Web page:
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Pak must give access to AQ Khan: US

Four members of the House of Representatives on Thursday introduced a bill that would cut off military aid to Pakistan unless the United States is allowed to question disgraced nuclear scientist AQ Khan, reports V Krishna.

world Updated: Mar 14, 2009 00:52 IST
V. Krishna

Four members of the House of Representatives on Thursday introduced a bill that would cut off military aid to Pakistan unless the United States is allowed to question disgraced nuclear scientist AQ Khan.

The bill, sponsored by Democrats Jane Harman (California), Ellen Tauscher (California) and Gerry Connolly (Virginia) and Republican Ed Royce (California), also requires President Barack Obama to certify that Pakistan has promised to closely monitor Khan’s activities.

Khan, revered in Pakistan as the father of its atomic bomb, is widely believed to have provided nuclear weapons technology to Iran, North Korea and possibly Syria. He was under house arrest until February, when he was freed by a court.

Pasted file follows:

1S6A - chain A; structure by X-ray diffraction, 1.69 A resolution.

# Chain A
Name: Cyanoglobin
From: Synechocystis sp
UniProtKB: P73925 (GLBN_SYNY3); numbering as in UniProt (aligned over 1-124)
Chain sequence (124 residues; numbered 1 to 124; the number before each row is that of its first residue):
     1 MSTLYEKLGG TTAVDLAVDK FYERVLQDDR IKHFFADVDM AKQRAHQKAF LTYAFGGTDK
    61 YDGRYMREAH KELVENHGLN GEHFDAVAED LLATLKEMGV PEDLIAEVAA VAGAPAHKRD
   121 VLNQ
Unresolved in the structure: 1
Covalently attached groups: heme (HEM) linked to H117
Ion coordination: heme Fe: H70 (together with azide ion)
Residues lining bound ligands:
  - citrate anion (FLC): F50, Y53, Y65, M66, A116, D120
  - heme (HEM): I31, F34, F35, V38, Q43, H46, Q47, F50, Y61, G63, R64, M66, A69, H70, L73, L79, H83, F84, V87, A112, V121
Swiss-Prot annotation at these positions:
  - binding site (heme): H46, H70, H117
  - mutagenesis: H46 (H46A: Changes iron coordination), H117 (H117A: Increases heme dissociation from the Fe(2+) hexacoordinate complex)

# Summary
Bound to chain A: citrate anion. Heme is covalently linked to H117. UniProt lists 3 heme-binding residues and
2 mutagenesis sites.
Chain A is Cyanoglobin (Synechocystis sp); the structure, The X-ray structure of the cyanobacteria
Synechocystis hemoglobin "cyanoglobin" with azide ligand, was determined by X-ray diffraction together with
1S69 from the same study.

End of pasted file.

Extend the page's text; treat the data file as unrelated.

“Khan is again a loose nuke scientist with proven ability to sell the worst weapons to the worst people,” said Harman, chair of the Homeland Security subcommittee on intelligence and terrorism risk assessment. “Hopefully, appropriate Pakistani officials worry as we do that their civilians could become nuclear targets — as could NATO soldiers in neighbouring Afghanistan or civilians in any number of Western countries.

“Our bill provides a path for the Zardari government to do the right thing — to allow the United States to evaluate the full extent of A.Q. Khan’s proliferation activities in order to halt any ongoing or future harm.”

The bill would, however, give the president the power to waive the restriction if it is in the US national interest to do so.

The United States has provided more than $7.9 billion in military assistance to Pakistan since September 11, 2001.